Keele joins concordat improving links between universities and businesses to further develop societal and economic impact
A new concordat has been established for universities to build on their leading role in society and develop links between UK institutions, industry and local communities by committing to share information, knowledge and skills.
The Knowledge Exchange Concordat, published today, will help universities and other providers of higher education and research work more effectively with each other, businesses and other organisations at a vital time as the UK continues to fight back against Covid-19. It will provide a better structure for the sharing and development of life-saving research and in-demand skills by outlining good practice and showing what works, helping the UK economy prosper and enhancing society.
The concordat, which outlines good practice and eight major guiding principles for institutions to follow, has been drafted by Professor Trevor McMillan, Vice-Chancellor of Keele University and Chair of the UUK and Research England KE Concordat Task and Finish Group. It is delivered by Universities UK and GuildHE, and supported by Research England and the National Centre for Universities and Business.
Knowledge exchange (KE) refers to any action through which knowledge and research is shared between universities and partner organisations and turned into impact in society and the economy. The breadth of ways in which this is achieved has been well demonstrated by the response to the current Covid-19 crisis.
The many contributions by universities, highlighted in the #WeAreTogether campaign, includes vital research into tests and vaccines, protective equipment has been developed and shared, healthcare students have graduated early and enrolled in the NHS and university staff have used their knowledge and skills in different ways to support the fightback and their students.
UK universities received £4.9 billion from knowledge exchange activities in 2018-19, helping fund activities to boost scientific, technological, medical and cultural breakthroughs.
More effective knowledge sharing between universities and businesses will also demonstrate to the UK government that the sector is playing an active role in helping reach the target spend of 2.4% of GDP on research and development by 2027. This in turn will be vital in the recovery of the UK from the current crisis and ensure that the UK remains a global leader in addressing the challenges that lie ahead.
Professor McMillan said: "I am pleased to see the release of the Knowledge Exchange Concordat today. Effective knowledge exchange activities increase the impact of university research and education, and our responsibilities to social development and economic growth. The concordat provides a framework in which our universities can have the approaches in place to facilitate our staff and students to continue to have a major impact."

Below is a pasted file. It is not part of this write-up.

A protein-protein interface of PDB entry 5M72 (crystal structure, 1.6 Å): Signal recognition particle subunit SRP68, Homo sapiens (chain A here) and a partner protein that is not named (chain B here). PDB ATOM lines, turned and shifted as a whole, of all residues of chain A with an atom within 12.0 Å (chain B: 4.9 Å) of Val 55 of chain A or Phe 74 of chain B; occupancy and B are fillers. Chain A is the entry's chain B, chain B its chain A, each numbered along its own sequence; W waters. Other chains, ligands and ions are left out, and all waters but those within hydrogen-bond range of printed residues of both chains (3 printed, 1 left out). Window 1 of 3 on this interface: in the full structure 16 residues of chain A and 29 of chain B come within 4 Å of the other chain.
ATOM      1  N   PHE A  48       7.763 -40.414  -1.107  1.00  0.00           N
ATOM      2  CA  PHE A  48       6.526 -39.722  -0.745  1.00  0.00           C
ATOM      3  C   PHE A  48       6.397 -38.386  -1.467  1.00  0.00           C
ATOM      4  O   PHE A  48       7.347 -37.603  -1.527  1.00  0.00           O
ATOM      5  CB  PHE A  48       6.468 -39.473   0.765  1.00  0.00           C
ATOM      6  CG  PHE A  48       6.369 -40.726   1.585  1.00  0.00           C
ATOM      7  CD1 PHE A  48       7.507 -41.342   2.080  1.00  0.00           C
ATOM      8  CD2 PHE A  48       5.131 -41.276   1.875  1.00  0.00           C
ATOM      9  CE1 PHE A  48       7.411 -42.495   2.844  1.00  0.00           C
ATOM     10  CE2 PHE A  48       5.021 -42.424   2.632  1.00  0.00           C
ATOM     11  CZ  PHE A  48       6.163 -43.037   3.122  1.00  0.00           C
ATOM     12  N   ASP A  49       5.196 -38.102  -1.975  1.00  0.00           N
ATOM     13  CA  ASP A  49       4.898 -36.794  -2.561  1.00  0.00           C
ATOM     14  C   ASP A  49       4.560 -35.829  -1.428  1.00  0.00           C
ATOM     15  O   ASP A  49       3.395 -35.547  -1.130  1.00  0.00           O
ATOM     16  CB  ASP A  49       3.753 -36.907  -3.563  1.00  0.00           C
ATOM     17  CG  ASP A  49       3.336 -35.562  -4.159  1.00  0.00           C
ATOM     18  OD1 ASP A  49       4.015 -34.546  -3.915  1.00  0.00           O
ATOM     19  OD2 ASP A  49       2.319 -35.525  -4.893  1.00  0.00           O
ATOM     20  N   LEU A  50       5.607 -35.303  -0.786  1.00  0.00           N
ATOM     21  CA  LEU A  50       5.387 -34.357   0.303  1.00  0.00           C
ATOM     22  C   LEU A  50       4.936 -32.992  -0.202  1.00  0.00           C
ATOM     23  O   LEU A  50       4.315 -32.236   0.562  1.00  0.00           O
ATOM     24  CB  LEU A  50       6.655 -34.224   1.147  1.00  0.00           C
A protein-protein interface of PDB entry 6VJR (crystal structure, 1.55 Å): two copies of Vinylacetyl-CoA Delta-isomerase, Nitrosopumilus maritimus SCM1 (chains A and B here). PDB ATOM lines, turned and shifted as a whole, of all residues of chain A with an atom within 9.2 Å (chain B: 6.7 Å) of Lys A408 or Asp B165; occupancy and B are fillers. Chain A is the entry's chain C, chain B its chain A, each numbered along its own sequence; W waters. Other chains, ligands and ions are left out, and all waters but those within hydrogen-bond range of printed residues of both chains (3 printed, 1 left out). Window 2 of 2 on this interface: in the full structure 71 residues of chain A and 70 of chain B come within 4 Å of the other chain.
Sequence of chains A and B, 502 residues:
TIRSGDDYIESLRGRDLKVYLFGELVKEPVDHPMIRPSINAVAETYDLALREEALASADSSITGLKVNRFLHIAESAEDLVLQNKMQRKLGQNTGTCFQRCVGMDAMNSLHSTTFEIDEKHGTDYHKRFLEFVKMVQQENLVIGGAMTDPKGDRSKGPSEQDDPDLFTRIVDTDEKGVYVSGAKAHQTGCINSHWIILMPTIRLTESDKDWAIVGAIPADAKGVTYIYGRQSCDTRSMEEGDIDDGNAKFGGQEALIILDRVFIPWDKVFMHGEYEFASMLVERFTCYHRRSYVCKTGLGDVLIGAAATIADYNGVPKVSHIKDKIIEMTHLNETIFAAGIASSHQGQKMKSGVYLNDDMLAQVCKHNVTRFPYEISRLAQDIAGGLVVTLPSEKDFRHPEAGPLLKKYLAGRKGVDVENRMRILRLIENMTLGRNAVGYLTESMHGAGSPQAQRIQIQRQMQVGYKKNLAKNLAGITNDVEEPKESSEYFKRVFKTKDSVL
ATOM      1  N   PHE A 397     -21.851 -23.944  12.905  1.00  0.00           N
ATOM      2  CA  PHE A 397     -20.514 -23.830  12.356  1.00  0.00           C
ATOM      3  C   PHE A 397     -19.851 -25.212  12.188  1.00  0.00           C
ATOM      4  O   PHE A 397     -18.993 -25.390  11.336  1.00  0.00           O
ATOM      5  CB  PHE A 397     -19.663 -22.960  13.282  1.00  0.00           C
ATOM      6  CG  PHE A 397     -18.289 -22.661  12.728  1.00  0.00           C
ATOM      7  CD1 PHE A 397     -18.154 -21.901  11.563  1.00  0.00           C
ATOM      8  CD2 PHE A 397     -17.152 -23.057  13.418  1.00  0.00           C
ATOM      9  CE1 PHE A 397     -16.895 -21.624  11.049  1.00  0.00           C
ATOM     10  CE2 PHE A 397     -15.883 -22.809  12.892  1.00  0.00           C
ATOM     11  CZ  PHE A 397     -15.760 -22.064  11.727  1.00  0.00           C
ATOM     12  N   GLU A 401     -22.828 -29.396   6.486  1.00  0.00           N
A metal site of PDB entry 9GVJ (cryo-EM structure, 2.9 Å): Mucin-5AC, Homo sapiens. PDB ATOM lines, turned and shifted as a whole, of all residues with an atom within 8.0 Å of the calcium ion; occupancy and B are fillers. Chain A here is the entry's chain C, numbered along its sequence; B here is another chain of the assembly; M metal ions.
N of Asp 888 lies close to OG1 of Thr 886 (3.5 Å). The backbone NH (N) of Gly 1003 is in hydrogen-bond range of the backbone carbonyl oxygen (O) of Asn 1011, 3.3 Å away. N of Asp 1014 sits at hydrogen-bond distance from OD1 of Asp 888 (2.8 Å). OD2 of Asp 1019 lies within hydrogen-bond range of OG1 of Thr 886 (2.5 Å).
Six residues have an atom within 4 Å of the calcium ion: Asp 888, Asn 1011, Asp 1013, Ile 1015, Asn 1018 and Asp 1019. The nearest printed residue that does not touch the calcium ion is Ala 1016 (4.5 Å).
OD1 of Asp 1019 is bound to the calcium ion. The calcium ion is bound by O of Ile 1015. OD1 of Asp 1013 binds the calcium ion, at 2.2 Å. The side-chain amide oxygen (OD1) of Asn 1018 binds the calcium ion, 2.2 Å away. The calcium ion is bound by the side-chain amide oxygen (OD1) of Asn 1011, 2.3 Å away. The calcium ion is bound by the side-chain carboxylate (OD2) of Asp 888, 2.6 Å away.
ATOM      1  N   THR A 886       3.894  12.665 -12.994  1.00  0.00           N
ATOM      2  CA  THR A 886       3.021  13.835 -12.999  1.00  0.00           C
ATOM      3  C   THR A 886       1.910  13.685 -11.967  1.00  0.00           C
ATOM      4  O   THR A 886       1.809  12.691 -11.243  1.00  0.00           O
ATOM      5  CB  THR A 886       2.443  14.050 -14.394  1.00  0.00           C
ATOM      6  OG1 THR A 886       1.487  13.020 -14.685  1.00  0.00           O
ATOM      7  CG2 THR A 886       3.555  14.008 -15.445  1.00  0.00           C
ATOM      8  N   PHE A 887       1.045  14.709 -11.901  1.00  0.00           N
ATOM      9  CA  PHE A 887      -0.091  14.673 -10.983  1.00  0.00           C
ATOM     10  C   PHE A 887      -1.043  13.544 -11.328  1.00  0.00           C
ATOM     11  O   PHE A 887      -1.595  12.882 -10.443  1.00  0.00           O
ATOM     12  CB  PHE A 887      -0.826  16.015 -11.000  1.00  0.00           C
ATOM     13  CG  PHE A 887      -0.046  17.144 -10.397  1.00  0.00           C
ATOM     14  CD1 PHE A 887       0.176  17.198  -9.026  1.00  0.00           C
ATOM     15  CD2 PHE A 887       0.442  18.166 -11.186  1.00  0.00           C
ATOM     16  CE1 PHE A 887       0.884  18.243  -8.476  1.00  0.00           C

Amanda Solloway, Minister for Science, Research and Innovation, said: "I welcome the initiative taken by the higher education sector to set itself high standards in knowledge exchange and commit to a long-term programme of continuous improvement, engagement and capacity building in their Knowledge Exchange activities, through the Knowledge Exchange Concordat."
Alistair Jarvis, Chief Executive of Universities UK, said: "Effective knowledge exchange, driven by our world-leading universities, will ensure the development of key skills that will drive productivity and support new business.
"The concordat will support universities to promote the many different forms of knowledge exchange and business partnerships that make our diverse sector so impactful. The way UK institutions are working alongside UK government and industry to fight coronavirus is indicative of the excellent work already being done in this area."
David Sweeney, Executive Chair of Research England, said: "I am pleased to see the publication of the KE concordat and very much welcome that its development has been sector-led. The concordat provides the means to continuously improve institutional KE performance and I see it as critical in assurance of our funding, especially driving efficiency and effectiveness."
Joe Marshall, CEO of the National Centre for Universities and Business, said: "Universities’ knowledge exchange activities play an incredibly important role in attracting, supporting and enhancing businesses and other organisations. The Concordat is an important vehicle for universities to proactively show their commitment to collaboration with others and demonstrate to external partners that through self-improvement they want to build better and deeper partnerships."
Gordon McKenzie, Chief Executive Officer of GuildHE, said: "We are pleased to be launching the Knowledge Exchange Concordat with Universities UK. Small and specialist institutions play vital roles in local, national and international knowledge exchange ecosystems by working with businesses and other organisations large and small to deliver social, cultural and economic benefits. We look forward to supporting our members and the wider sector in embedding the Concordat's principles."